In the first post of this series, we explored two ways you can end up with dangerous open shares. Open shares are essentially folders that everyone in your company can access. Sharing what is in those folders isn’t a threat by itself, but securing those documents can be tough. In this post, we’ll discuss three equally important, but less common ways to end up with dangerous open shares.
If you don’t have any systems that control how users are allowed to grant access to data they are responsible for, then it’s likely they will simply open up the doors. This is the corporate IT version of holding open a card-access protected door for a stranger. People want to let folks in because it feels polite. Managing access well using native tools is hard, too. Trained admins have trouble much of the time. If users are given the power to grant access, the chances go way up that it will be open access because doing that means they have to put in the least effort. It is hard to argue that anyone with a revenue-focused role should spend their time evaluating and managing the security of unstructured data. Users left on their own with nothing but what the platform provides will most likely sink to the lowest common denominator and create an open share.
In the last point, we blamed the lack of a good tool for leading to an open share. Even when they have a tool, open shares still may happen. Way back in SharePoint 2007 there was a link right under “Add Users” that said, “Add all authenticated users.” Many sites had that as their default as a result.
Even today, if you have a careful look at o365 SharePoint Online you may notice that in the default it says a perfectly valid entry would be ‘Everyone’ in case the user didn’t already think so. And, as you may or may not know, o365 also allows you to generate links that can be used to reach content without requiring any authentication at all. I’m picking on Microsoft, but they aren’t alone here. All the cloud players, Dropbox, Box, etc., allow you to create anonymous links. And many other collaboration sites also encourage open access because their goal is to get the data into people’s hands easily.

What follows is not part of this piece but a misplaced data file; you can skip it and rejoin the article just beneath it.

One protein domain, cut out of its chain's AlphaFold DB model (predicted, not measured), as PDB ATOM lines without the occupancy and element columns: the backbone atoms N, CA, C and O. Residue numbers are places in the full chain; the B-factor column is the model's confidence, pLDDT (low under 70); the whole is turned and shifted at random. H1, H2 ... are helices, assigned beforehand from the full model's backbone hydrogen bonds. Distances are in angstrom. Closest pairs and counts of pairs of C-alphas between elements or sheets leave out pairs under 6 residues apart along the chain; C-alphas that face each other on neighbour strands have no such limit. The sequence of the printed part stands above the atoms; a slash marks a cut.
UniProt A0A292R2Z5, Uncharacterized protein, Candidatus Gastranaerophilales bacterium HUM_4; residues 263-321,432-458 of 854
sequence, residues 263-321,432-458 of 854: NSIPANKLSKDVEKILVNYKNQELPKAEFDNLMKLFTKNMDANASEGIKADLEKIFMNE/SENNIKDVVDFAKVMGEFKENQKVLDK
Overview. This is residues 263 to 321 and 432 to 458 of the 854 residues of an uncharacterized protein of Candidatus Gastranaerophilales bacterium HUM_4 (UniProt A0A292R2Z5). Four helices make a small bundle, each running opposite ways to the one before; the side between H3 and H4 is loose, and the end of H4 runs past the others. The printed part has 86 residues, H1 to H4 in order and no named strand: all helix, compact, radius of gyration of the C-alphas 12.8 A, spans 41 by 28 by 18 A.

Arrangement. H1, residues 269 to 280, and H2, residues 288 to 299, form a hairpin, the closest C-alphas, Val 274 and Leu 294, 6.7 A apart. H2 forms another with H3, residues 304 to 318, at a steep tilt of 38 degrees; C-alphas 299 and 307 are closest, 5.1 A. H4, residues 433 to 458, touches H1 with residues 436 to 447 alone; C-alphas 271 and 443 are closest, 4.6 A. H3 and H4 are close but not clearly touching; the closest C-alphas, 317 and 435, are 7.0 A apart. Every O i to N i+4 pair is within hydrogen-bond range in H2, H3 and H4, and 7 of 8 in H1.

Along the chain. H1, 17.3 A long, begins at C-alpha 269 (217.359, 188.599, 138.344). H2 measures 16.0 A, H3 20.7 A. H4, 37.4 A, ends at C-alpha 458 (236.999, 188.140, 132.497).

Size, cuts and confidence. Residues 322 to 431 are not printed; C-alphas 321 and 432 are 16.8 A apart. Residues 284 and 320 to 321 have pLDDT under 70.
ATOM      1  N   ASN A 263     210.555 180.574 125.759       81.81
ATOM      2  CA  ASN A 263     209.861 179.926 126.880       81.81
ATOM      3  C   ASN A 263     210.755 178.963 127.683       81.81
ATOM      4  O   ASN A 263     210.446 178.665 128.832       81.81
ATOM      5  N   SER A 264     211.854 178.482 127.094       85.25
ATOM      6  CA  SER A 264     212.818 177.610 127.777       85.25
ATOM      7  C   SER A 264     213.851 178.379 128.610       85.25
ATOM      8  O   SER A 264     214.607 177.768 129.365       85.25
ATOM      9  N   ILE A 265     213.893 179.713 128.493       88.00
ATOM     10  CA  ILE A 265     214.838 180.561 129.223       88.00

In Windows, the default permissions for a new share includes everyone. So every share starts its life as an open share. Of course, the notion is that you are supposed to control access at the layers below the share. However, many times we see people create new shares, set up new folders under them with an inheritance from that top, open layer, have all the data to be shared copied in, and then they set them loose. No one bothers to tune the permissions because it works. It was supposed to share the data and it does.
In the end, the goal is more important than the risk that the short term goal introduces. The moral of the story is that if you think you have no open shares, then you may want to think again. These are just the top 5 ways open access happens. There are many more. It’s not that people are trying to do bad things. The idea of sharing is good. But security can be hard. Security applied to sharing is even harder. So people need help getting it right. If you’re reading this, then you may be just the person they need to help them out.
Interested in learning more? See how STEALTHbits deals with open shares here!
Adopting a Data Access Governance strategy will help any organization achieve stronger security and control over their unstructured data. Use this free guide to help choose the best available solution available today!Read more
Start a Free Stealthbits Trial!
No risk. No obligation.